YORKTON - It was one of the most notable days in pro sports although many sport fans probably were not aware it happened.
When the Toronto Arrows took to the field to host a Major League Rugby game April 2, it was quite likely a record of the weirdest nature. After 1035 days and 30 matches away from the city, the Arrows were back on home turf at York Lions Stadium.
While visiting Rugby ATL of Atlanta spoiled the homecoming with a 20-14 win, it was still a triumphant return in terms of the perseverance of the Arrows. (TO has since defeated Old Glory DC 32-27 April 9).
“The emotions were incredibly high,” Arrows captain Mike Sheppard told Yorkton This Week, adding having cheering fans behind the team was uplifting, which at times was a positive and maybe at times a bit of a negative.
“It definitely helped in some cases,” he said, adding at times the added adrenaline might have led to a few miscues.
But in the end being home for the first time since 2019 “was nothing less than fantastic. It was amazing,” offered Sheppard.
Sheppard said it is simply a different atmosphere at home, even just coming onto the field to warm-up and “hear people cheering and see them with signs. It’s a huge impact.”
And in-game the fans can give players the occasional boost they need via a big cheer as an Arrow breaks through the line and goes for a big run, or a player lays a big hit on an opposing ball carrier, said Sheppard.
“You feed off that. We feed off our fans,” he said, adding after so long away “It was a weird feeling (to have fans again).”
Of course Sheppard has seen it all as an Arrow.
In many ways he has been a cornerstone of the franchise since day one.
Sheppard, 33, is in his fourth season after featuring in 32 matches (25 starts) for the club since 2019.
Going into the 2022 season the big lock led the franchise in several statistical categories, including tackles (326), dominant tackles (22), and carries (258). Sheppard has accumulated 1,109 carry metres, 14 lineout takes, nine tackle breaks, seven offloads, five linebreaks, and one lineout steal over his three years with the team. His eight tries are the most amongst forwards in club history.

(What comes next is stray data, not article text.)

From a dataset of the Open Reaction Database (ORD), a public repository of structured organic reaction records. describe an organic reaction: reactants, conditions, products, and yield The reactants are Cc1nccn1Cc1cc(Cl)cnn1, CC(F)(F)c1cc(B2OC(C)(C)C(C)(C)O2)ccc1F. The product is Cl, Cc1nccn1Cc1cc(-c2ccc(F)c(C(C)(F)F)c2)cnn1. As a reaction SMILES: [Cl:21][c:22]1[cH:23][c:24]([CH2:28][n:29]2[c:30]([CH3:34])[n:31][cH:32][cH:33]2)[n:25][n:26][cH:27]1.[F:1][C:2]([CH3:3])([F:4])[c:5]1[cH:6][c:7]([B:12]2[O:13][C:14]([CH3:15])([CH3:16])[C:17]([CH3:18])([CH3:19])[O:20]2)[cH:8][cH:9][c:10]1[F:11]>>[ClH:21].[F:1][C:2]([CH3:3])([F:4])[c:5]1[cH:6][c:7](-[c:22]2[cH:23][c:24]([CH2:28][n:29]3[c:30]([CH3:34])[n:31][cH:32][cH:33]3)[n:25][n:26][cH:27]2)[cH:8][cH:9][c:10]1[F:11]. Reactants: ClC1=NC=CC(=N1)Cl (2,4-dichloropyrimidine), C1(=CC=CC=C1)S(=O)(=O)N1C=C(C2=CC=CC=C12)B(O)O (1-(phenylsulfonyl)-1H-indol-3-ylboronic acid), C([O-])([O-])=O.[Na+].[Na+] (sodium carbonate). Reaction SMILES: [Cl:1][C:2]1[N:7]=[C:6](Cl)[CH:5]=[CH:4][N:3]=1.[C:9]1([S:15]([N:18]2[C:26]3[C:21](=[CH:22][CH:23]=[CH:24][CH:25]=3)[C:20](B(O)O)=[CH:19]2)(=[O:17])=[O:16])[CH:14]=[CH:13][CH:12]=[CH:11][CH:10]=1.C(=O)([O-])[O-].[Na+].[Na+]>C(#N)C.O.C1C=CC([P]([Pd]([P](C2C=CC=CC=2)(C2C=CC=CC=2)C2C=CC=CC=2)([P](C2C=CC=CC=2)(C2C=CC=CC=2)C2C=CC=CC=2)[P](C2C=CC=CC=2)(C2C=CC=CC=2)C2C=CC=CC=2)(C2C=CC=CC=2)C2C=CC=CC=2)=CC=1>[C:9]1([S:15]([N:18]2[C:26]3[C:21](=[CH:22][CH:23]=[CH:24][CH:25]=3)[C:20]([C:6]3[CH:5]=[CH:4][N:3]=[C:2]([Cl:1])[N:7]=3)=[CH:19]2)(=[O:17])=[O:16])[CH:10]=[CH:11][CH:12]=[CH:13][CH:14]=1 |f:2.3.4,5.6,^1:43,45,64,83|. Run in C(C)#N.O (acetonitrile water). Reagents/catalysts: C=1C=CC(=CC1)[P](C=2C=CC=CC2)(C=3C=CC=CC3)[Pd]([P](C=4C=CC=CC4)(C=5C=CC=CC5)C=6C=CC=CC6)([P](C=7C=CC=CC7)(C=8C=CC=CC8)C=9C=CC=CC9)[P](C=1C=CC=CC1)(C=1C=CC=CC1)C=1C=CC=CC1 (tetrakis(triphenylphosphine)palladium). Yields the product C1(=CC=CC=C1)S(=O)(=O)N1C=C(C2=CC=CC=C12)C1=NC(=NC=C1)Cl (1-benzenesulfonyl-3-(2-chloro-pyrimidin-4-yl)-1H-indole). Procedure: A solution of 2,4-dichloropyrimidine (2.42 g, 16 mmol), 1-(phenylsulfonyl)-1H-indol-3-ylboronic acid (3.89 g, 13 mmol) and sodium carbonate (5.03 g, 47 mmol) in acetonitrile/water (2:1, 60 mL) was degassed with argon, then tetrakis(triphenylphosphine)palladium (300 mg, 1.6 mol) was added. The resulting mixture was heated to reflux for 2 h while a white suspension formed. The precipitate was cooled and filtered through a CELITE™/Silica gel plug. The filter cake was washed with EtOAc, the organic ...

Given the numbers and experience it’s not surprising he was named team captain ahead of the current campaign.
“It’s really heartwarming to be chosen by teammates for this role,” said Sheppard in a release at the time of the captaincy announcement. “Earlier this preseason, our team got together for a player-based vote, and we wrote down traits that we admired about one another. A collective of guys emerged as the team’s core leadership group – a group made up of teammates that I respect and am proud to lead alongside – and it’s an honour to know my teammates back me to go and fight for them.”
Sheppard at least gets to lead the team through a season more normal than they have experienced recently.
In 2021 the team played, but were living in Atlanta and playing ‘home’ games there because of issues teams faced crossing the border because of COVID-19 restrictions.
Looking back, Sheppard said it was a crazy season.
“I sort of blanked it (the season) out. It was just uncomfortable in every sense of the word,” he told Yorkton This Week.
Sheppard said it was an unusual situation living with the team all season.
“You never had that separation from rugby and life,” he said.
But, that is in the past, and Sheppard and Arrows are now focused on being among the top three teams in the east as those make the playoffs. It won’t be easy considering how competitive the MLR has become, said Sheppard.
“I’m pleasantly surprised by the parity in the league. It’s kind of anybody can win on a given day,” he said, adding in the early year’s certain teams – such as Seattle – dominated.
Now with an influx of international talent and developing North American base, the growing league is competitive from top to bottom. And, the league is expected to grow again, with Chicago and St. Louis rumoured to join in 2023.
“That’s all I’m hearing too,” said Sheppard, regarding the possible locations for new teams. He said any growth is hugely positive.
“It shows more people want to be part of the league at the ownership level,” he said.
As the MLR grows at the professional level, it has a trickledown effect in growing the sport across North America. When asked about the importance of the league in that regard Sheppard replied, “probably as important as it can be.”
Sheppard said the MLR shows young athletes there is a pathway to a career in rugby at home that has not existed before.
“You can make something of it if you like rugby,” he said, adding even when he was young if you dreamed of a pro career in sport it was hockey, or football or baseball, not rugby. The MLR has created that dream for the sport.
That will hopefully mean “more and more talent will get drawn to the sport,” he added.
Having a place to develop at a pro level will hopefully get the Canadian National Men’s Team back on track after failing to the qualify for the upcoming World Cup – the team’s first time sitting on the sidelines as spectators at the event.
Sheppard has been part of the national program earning 11 caps for Canada since making his international debut against Kenya in November 2018. He represented Canada at the 2019 Rugby World Cup, which he looks back on the highlight of his career.
“It was the only one I’m going to get. I’ll never have that experience again,” he said, adding their is nothing like a crowd of tens of thousands cheering a game of rugby.